Using the promise of interesting research, steady money, and California sunshine,
Pauling convinced Mirsky to come to Pasadena for two years starting in the summer
of 1935. It was the beginning of a fruitful collaboration. Mirsky, too, believed in
Fischer's long-chain model of protein structure. Pauling and Mirsky began putting
together a picture of how a long chain might conform to a two-step model of denaturation.
The conclusion they came up with, after some months of brainstorming and experimental
work, was that proteins did indeed consist of long chains of amino acids, each connected
to the next with a covalent peptide bond. That much Fischer had already postulated.
But Pauling and Mirsky went farther. Once formed, the chains, they thought, might
then be looped or twisted into specific shapes, with weaker hydrogen bonds connecting
one part of the chain with another, pinning the final structure into place. Breaking
the hydrogen bonds with gentle heating would leave the chain intact but without its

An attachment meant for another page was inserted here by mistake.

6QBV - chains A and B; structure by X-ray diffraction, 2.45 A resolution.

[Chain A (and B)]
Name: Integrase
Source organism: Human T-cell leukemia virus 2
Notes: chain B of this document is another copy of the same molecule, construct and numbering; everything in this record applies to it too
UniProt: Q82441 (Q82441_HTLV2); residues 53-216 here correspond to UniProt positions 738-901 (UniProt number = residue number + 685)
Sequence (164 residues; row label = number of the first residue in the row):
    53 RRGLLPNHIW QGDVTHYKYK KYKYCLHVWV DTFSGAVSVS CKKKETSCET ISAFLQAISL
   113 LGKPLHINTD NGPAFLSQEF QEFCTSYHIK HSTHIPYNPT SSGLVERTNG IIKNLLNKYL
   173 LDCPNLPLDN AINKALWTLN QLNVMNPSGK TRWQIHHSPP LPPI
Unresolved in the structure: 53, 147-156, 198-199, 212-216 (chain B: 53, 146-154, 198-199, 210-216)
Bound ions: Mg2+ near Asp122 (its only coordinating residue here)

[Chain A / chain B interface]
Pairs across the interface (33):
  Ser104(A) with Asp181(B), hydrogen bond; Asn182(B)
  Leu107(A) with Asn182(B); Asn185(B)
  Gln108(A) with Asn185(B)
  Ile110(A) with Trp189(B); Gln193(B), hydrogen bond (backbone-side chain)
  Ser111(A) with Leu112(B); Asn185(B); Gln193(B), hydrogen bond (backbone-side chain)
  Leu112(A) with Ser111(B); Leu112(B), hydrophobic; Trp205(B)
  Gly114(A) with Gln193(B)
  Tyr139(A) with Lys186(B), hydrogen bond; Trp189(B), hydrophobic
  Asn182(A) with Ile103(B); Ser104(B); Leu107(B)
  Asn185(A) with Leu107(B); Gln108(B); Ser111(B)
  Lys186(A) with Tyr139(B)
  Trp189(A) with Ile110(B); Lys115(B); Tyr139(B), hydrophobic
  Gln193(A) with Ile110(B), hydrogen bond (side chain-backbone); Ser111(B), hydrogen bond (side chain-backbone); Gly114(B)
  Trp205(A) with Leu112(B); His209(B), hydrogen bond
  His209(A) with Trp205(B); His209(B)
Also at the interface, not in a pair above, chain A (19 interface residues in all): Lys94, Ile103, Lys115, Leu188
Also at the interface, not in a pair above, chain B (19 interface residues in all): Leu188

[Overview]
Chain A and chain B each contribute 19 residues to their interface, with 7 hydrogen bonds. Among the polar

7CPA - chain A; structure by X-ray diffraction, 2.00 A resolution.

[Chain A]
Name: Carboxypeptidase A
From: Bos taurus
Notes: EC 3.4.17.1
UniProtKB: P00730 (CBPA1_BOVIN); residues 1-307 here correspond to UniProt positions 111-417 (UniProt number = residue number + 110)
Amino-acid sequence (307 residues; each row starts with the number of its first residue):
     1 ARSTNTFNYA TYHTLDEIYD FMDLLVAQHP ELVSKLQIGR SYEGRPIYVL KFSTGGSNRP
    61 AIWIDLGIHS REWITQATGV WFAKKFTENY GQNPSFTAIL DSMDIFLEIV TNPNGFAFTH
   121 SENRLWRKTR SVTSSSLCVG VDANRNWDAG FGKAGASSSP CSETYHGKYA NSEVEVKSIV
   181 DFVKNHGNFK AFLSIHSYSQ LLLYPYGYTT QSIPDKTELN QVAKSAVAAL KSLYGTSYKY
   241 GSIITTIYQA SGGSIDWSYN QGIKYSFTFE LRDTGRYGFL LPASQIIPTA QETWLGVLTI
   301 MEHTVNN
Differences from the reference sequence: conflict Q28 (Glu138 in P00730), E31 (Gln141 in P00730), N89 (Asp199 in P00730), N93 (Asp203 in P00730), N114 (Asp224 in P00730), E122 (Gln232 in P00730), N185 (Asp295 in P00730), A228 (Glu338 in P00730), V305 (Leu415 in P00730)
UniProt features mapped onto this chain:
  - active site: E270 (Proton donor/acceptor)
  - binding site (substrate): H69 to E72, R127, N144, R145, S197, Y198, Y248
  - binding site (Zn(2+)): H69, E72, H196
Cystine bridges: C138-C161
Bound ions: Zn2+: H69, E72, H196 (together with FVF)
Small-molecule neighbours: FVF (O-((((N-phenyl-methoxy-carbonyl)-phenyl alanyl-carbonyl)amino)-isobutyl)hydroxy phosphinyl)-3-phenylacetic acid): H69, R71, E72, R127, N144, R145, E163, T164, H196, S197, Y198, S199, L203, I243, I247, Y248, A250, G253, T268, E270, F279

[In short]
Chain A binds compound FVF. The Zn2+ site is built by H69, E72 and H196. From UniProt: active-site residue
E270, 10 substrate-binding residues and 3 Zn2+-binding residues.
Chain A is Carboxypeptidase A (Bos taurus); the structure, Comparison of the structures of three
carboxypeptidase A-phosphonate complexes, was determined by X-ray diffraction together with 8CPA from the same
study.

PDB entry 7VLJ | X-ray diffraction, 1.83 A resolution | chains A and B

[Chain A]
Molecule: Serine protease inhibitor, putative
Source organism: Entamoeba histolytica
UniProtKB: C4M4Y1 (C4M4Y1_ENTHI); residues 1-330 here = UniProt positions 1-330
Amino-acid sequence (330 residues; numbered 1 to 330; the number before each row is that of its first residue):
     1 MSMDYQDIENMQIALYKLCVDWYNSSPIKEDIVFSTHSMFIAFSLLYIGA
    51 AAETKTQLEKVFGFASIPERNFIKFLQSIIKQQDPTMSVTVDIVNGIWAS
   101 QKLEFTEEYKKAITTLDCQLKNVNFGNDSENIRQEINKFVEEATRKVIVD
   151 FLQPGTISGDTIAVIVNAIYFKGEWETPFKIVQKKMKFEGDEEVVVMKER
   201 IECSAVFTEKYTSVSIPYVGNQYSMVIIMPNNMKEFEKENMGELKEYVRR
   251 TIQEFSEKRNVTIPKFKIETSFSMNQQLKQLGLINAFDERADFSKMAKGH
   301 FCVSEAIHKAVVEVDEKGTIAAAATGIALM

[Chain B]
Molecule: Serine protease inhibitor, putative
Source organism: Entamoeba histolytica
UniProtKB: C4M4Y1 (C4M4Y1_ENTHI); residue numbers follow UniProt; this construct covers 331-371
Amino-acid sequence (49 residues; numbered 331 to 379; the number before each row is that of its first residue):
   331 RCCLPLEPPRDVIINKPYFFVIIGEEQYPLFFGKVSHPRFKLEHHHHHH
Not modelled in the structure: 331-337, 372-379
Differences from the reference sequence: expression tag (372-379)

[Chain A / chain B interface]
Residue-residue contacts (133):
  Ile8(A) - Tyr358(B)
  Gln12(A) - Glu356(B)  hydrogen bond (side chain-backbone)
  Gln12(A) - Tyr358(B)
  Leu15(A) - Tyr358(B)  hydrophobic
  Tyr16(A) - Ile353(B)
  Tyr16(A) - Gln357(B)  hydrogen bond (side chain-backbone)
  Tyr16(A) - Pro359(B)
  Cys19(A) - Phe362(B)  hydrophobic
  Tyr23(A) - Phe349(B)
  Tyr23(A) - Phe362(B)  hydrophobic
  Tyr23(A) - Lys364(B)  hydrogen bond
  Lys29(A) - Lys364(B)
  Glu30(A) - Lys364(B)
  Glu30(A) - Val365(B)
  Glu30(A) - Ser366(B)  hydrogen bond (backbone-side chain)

native shape, strung out, denatured; careful cooling of the denatured protein would
allow the hydrogen bonds to reform and the chain would return to its original shape
and activity. That explained reversible denaturation. More severe treatment, however,
higher heat or stronger acids, would not only destroy the hydrogen bonds but also
would sever some of the covalent links holding the chain together, breaking it into
pieces. Once the covalent bonds were broken, cooling would not rejoin them. The denaturation
would be irreversible.
They published a paper on the subject in 1936. In a few clear sentences, they summarized
what they believed to be a basic structural feature of all proteins: "Our conception
of a native protein molecule (showing specific properties) is the following. The molecule
consists of one polypeptide chain which continues without interruption throughout
the molecule," they wrote. "This chain is folded into a uniquely defined configuration,
in which it is held by hydrogen bonds." The work cleverly explained two-step denaturation,
and it did more. Pauling and Mirsky were proposing that all proteins were basically
the same at one level – they were all long chains of amino acids – but differed in
their properties because of their final shape. In their view it was this specific
shape, delicately held in place by weak bonds, that gave each protein its personality.
Shape was everything.
Their paper, published in the Proceedings of the National Academy of Sciences, was quickly recognized as an important advance in protein studies. It appeared that
Warren Weaver's belief in Pauling was paying off.